A group of Palestinian Arab activists denying Israel's right to control over the Jordan Valley are invoking the teachings of Jesus by operating under the banner "Salt of the Earth."
It is unclear whether or not the activists are primarily Christians, but their reference to Jesus' Sermon on the Mount is undeniable, nor is it the first time that Palestinians, both Christians and Muslims, have conscripted the Messiah into their nationalist campaign.
Last Friday, the group quietly moved into the small abandoned Jordan Valley village of Ein Hijleh just north of the Dead Sea. The ruins of Ein Hijleh are adjacent to a still-active Christian monastery of the same name.
Group organizers speculate that the village was populated up until Israel seized control of the area following the Six Day War in 1967, because such a narrative would fit nicely with their agenda.
Salt of the Earth was established, according to organizers, to oppose the current peace proposals put forward by both Israel and the US under which the Jewish state would retain at least security control over the Jordan Valley.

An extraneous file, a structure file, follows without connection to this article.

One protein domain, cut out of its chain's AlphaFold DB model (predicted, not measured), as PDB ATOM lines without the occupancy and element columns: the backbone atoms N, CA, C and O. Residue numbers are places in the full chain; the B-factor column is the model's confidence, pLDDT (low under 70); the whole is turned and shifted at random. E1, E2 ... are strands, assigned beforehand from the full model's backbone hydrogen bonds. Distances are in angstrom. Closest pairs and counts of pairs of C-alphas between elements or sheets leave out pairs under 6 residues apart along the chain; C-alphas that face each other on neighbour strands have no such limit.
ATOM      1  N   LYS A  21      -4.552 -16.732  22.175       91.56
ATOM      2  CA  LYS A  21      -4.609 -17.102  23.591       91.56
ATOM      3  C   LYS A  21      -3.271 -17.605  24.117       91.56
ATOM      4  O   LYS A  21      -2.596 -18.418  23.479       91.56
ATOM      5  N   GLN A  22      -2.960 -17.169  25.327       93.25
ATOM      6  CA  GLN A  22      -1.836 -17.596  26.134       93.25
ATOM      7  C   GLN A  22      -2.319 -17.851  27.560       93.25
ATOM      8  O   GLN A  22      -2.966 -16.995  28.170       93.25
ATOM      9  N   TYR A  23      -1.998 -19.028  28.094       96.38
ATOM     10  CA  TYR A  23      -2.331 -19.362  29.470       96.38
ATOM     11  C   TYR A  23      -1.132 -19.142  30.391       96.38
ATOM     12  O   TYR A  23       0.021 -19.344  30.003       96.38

The group is also diametrically opposed to recognizing Israel as a Jewish state, another hint at the Replacement Theology that permeates much of Palestinian society. In other words, the Palestinians, and in particular Palestinian Christians, are the only true "salt of the earth" in this region.
For now the Israeli army is more or less ignoring the group. The army has surrounded the area and is preventing additional activists from entering Ein Hijleh, but is not moving to evacuate those already encamped at the site.
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